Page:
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Assessing Patients on Opioids


Clinicians should work with patients to establish pain treatment goals and check for improvements in pain and function regularly. Prescribers should taper or reduce dosage and discontinue opioids if a patient experiences more harms than benefits on opioid therapy. Tapering plans should be individualized. Suggested taper plans include a 10% decrease from the original dose per week or month, monitoring for withdrawal symptoms (drug craving, anxiety, insomnia, abdominal pain, vomiting, diarrhea, and tremors) with psychosocial and specialty support. Consult an addiction medicine specialist (as appropriate) to help support taper management.

CDC Assessing Benefits and Harms of Opioid Therapy


Opioid use disorder, also referred to as addiction or dependence, is a medical condition that characterizes the compulsive use of opioids despite negative health and social consequences of continued use.


It is vital for clinicians to screen for substance use disorders among patients who are taking opioids and other drugs. Symptoms of opioid use disorder include strong desire for opioids, inability to control or reduce use, continued use despite interference with major obligations or social functioning, use of larger amounts over time, development of tolerance, spending a great deal of time to obtain and use opioids, and withdrawal symptoms that occur after stopping or reducing use, such as negative mood, nausea or vomiting, muscle aches, diarrhea, fever, and insomnia.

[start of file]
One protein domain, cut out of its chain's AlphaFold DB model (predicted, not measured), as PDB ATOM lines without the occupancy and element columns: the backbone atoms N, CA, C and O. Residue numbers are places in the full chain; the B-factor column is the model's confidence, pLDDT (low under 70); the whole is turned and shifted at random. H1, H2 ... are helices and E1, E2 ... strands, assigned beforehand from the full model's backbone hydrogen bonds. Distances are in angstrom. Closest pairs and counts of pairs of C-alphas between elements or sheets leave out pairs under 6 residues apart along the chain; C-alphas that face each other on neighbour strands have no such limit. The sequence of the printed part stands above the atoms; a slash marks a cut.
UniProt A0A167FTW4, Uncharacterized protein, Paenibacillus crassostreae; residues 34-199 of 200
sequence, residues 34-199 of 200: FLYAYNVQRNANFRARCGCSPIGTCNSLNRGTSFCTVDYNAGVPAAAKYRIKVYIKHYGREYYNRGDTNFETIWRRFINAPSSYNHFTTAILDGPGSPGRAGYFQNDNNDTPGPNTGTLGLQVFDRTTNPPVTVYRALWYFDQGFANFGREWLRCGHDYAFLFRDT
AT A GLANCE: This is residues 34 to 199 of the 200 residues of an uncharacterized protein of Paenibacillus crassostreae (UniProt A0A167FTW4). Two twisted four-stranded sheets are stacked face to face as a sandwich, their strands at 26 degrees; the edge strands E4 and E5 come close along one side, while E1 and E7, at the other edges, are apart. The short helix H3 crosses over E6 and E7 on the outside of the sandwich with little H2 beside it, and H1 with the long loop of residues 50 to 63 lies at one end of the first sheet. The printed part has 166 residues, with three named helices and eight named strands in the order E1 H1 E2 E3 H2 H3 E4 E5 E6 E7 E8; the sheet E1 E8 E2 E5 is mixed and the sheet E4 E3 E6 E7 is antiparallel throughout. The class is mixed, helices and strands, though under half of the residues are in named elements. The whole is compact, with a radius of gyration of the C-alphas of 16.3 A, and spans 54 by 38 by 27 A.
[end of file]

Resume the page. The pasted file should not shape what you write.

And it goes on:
Clinicians can initially screen their patients for substance use disorders by asking “How many times in the past year have you used an illegal drug or used a prescription medication for non-medical reasons?” Other validated screening tools can be found at NIDAMED Screening Tools for Adults and Adolescents.

Additional NIDAMED Screening Tools and Resource Materials